One of the wonderful things about reading a book with a book pal, is the coming together of thoughts and feelings about a story. While Jan and often often agree on the merits on a book, there are times when we see things a bit differently. We decided to read A Nearly Normal Family to see if we indeed had found the perfect family thriller. Unfortunately, we did not find what we were hoping to.
A man is brutally murdered and Stella, an 18 yr. old teenager is the accused. This slow burn domestic drama is told in three parts, narrated by each member of Stella’s nuclear family. Adam, the father, is an over-controlling pastor, Ulrika, the mother, is a criminal defense attorney who is largely emotionally and physically absent, and Stella is the rebellious teenage daughter.
I liked how each member had their own section instead of switching POV each chapter. But, from the start, something felt off about the writing style, with awkward, choppy sentences. I assumed it was a problem with the translation and decided to continue on.
The blurb says the family’s moral compass is tested as they must decide how far they will go to protect their child. A nearly normal family? Not in my world. This was a totally messed up dysfunctional family where the parents have checked out, excused all bad behavior, and allowed their daughter to do whatever she wanted, including dating/spending the night with a 33 year old man. From what I could see they didn’t have a moral compass to test.
Then the story switched to Stella’s POV. I loathe teen narrations that are filled with drama and angst. And this has a LOT of drama and angst. The only thing I liked about this section is she discovers a love of reading while in prison.
The third section was told from the mother’s POV and covers the trial. I love courtroom drama but felt this was boring. Instead of being nuanced, it was angsty and repetitive. The ending was telegraphed from the very beginning so nothing was much of a surprise. And of course a hot button social issue is thrown in for good measure to explain everything.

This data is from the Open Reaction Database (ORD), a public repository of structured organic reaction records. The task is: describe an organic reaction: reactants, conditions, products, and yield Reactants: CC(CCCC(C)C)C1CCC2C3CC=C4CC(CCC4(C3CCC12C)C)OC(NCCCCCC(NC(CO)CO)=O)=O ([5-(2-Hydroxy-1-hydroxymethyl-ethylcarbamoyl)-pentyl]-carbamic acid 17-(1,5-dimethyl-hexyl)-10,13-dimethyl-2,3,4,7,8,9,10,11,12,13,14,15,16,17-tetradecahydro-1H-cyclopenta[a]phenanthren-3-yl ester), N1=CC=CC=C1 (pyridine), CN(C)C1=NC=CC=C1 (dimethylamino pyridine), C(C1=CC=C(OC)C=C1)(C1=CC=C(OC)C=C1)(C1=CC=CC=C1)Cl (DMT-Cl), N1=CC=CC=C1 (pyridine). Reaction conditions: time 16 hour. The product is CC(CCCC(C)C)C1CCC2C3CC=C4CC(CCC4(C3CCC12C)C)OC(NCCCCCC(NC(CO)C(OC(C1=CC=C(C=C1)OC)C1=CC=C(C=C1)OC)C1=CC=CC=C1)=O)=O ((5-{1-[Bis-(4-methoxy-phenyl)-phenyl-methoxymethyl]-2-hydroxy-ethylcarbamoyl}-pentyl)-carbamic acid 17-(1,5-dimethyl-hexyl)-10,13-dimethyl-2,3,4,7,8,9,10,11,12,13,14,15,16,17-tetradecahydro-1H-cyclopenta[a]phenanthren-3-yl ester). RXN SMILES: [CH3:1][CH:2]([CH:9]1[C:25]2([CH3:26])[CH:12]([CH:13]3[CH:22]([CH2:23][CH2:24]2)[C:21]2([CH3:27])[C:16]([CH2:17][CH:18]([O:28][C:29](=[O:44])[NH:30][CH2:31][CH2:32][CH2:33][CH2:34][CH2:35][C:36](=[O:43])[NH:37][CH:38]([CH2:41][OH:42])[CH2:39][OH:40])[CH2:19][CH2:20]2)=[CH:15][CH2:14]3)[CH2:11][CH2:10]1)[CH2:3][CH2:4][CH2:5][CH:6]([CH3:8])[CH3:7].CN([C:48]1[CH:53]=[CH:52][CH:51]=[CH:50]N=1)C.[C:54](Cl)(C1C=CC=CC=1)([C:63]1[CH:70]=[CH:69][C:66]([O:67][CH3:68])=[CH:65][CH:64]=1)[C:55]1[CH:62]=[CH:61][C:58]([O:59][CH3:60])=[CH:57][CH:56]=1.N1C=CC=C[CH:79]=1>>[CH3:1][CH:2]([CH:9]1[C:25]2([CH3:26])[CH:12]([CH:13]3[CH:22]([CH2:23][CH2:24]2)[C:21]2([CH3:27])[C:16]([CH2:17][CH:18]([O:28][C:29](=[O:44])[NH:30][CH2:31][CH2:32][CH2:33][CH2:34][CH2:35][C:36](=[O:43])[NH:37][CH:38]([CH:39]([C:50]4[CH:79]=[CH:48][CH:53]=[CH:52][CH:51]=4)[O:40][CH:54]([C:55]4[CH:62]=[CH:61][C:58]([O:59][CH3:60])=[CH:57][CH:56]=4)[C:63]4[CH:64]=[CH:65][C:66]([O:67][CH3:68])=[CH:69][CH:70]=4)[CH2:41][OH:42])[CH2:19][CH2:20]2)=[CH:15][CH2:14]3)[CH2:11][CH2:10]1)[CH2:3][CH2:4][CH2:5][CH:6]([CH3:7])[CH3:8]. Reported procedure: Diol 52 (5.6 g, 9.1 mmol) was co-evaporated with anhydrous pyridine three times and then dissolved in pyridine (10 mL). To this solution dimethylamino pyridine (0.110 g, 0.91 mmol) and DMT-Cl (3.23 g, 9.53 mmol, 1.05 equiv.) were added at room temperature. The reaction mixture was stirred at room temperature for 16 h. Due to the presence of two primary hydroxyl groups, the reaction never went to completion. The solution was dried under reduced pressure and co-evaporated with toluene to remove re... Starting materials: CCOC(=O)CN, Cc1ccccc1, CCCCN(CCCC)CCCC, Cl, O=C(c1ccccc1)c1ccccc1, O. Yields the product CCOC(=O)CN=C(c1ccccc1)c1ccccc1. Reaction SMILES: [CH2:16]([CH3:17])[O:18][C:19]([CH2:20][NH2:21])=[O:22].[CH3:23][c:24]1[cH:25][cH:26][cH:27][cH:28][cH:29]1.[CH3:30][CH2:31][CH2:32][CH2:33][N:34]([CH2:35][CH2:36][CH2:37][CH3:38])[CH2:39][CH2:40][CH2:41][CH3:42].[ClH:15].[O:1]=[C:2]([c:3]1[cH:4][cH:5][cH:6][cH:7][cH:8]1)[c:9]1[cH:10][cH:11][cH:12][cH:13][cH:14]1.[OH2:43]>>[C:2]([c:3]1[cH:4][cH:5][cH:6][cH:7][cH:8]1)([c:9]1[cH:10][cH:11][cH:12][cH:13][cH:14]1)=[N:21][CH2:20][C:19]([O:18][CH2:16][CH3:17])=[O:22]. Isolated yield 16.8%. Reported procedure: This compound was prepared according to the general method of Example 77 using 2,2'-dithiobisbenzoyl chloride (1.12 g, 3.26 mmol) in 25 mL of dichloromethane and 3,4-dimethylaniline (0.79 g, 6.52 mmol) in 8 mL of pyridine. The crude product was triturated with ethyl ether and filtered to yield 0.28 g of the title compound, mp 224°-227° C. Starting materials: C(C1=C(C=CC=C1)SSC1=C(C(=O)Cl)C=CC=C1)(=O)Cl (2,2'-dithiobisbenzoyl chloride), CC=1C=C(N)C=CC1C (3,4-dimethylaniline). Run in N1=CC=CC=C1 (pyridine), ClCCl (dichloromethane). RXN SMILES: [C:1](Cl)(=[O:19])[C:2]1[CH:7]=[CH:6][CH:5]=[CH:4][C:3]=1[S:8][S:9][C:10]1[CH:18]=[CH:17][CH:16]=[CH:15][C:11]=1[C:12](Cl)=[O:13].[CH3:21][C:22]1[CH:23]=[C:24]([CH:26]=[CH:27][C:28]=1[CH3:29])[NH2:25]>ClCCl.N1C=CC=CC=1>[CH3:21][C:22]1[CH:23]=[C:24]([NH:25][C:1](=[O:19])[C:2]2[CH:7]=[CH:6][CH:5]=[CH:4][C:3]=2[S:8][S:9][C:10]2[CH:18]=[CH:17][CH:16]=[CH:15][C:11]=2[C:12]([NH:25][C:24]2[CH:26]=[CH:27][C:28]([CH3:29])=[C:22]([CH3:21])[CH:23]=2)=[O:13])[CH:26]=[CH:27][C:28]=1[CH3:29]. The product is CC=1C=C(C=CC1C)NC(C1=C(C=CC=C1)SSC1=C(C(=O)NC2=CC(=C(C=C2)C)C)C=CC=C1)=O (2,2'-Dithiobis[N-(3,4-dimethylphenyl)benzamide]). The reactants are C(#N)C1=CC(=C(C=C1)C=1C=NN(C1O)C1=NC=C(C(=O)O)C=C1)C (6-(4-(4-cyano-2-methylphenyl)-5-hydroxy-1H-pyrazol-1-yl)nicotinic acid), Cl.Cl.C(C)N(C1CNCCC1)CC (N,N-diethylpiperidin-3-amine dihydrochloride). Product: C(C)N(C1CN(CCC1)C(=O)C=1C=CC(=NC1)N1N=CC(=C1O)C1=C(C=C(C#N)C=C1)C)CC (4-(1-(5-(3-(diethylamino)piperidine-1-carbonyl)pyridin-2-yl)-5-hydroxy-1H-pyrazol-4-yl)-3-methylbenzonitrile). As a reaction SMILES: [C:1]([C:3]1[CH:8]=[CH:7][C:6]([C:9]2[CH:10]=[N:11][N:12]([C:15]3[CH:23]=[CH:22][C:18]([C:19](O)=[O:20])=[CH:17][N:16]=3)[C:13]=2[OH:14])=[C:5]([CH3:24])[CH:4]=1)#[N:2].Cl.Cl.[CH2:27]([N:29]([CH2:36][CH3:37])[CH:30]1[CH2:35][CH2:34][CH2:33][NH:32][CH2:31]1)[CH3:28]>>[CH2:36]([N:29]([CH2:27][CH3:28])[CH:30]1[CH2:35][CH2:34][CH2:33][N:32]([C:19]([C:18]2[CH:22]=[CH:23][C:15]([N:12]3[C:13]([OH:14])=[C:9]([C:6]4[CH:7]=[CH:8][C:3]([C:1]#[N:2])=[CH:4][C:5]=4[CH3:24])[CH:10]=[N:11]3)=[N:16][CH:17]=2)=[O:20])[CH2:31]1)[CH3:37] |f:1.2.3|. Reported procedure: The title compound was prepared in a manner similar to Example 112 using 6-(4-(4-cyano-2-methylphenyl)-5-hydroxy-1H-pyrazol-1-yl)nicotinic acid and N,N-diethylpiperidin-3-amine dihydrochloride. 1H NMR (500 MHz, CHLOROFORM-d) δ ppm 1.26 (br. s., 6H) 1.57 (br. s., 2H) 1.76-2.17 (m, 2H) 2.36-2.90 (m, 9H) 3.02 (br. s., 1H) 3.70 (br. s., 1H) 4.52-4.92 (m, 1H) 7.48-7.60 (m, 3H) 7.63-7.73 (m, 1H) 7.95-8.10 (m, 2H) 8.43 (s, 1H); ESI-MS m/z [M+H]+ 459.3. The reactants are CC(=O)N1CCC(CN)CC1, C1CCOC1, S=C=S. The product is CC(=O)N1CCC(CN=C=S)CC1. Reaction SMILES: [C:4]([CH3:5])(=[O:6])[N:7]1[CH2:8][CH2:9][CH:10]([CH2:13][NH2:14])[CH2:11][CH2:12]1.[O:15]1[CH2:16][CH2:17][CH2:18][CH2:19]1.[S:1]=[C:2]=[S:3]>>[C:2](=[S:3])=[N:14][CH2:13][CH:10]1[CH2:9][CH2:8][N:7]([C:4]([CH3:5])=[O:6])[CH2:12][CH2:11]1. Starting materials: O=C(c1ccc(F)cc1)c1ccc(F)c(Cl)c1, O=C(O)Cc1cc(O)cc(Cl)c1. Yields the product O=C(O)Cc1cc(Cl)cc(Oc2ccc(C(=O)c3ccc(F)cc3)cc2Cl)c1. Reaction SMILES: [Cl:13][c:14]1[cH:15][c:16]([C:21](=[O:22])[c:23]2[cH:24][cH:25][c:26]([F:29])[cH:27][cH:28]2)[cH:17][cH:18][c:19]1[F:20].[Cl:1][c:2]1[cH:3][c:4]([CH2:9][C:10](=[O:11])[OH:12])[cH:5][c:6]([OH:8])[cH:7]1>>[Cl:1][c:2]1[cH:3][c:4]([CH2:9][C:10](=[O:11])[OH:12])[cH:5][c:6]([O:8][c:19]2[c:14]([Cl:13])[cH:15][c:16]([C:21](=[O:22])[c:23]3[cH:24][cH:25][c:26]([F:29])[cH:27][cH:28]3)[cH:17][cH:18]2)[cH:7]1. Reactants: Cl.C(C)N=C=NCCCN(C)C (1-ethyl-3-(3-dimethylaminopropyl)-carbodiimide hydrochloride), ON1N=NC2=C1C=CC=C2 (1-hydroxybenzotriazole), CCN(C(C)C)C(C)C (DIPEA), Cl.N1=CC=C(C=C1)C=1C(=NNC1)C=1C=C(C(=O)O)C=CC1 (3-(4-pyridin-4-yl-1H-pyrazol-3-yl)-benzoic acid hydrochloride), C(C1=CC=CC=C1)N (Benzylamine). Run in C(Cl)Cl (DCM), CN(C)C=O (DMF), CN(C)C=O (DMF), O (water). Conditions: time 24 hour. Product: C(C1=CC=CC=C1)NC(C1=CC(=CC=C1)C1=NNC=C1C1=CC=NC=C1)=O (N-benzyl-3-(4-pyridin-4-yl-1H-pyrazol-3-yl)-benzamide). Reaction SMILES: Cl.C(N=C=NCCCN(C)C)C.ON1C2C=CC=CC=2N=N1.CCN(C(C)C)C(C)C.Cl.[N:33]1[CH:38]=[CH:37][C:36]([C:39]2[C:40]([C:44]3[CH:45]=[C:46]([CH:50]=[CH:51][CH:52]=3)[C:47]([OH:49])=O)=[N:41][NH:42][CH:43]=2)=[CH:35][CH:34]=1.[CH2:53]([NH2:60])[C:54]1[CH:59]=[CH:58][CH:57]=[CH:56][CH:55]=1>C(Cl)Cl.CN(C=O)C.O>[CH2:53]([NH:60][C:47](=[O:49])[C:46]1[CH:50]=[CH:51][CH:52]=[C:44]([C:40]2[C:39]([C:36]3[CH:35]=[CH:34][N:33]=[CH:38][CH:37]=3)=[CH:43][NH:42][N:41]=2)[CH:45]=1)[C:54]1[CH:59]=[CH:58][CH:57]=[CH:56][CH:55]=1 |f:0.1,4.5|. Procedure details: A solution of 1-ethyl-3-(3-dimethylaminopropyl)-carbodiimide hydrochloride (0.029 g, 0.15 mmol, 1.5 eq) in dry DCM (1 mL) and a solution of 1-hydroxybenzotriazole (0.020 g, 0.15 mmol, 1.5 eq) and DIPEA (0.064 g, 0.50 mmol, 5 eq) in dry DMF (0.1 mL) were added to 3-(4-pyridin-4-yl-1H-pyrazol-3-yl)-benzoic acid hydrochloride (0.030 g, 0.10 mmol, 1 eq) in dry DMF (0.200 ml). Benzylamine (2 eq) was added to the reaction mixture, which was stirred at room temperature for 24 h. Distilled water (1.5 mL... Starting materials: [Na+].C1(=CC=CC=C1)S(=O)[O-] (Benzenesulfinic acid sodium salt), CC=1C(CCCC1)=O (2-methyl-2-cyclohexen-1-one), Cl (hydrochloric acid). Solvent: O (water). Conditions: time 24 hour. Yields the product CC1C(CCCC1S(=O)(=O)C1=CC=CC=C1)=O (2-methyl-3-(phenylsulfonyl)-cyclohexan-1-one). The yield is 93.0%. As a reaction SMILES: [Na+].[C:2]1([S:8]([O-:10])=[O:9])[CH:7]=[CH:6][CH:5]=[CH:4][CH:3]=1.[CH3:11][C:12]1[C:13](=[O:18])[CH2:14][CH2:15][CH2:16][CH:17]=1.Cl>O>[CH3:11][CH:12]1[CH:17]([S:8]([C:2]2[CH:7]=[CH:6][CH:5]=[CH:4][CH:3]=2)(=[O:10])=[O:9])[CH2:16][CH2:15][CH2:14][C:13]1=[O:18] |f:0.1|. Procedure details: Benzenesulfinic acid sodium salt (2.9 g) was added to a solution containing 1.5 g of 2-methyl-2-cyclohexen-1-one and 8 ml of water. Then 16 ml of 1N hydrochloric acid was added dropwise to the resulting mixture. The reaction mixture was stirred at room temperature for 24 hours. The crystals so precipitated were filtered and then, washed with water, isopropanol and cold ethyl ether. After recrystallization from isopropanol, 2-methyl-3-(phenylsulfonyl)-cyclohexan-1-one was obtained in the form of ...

Then there’s the writing. Here are a few examples:
“As if on a bridge spanning the shit that has happened, through a tunnel of brilliant streaming light, I dive right into Stella’s arms.” (….my eyes rolled out of my head)
“I stick to her body like a Band-aid.” (isn’t that an appealing visual?)
“Her hair was wildly mussed like a black halo that had fallen down around her neck.” (huh???)
If these examples appeal to you, then you will enjoy the book more than I did. I found it stilted, awkward and boring.
It happens to me every so often that because I hate the characters in a book, I also hate the book. I can’t say it happened in this story, even though the three main characters were abhorrent. The father was a helicopter dad who seemed more interested in the thrill of spying on his daughter than doing anything about her alarming behaviors. The mother, took up a laissez faire attitude and let her daughter go about her days unsupervised and unrestricted. It’s easier to be absent as a parent than be present in the life of a child going wrong. The daughter, had all the personalities often mentioned in the annals of a sociopath journal, and as a teenager, allowed freedoms that most sensible parents would never allow as she proceeded to embark on a pathway to disaster.
I believe, in a way, this book was a cautionary tale to parents who deny there is a problem even when they are alerted by professionals and take up an attitude that they seem to think is progressive. It’s a story of what can and does go wrong and how parents in their zeal to cover up lose all their own respectability and moral compass.
While I liked the book a bit more than Jan, I did feel that the writing was like the beat of a metronome, very flat and staccato. I, like Jan, thought perhaps it was in the translation that this story lost its punch. For me this was a good way to while away a seven hour journey and being a captive audience added to the lackluster allure of this book. Others have really liked this book, however sadly for me it was just a mediocre story
We both agreed that sometimes a review that is not glowing can be a valuable tool.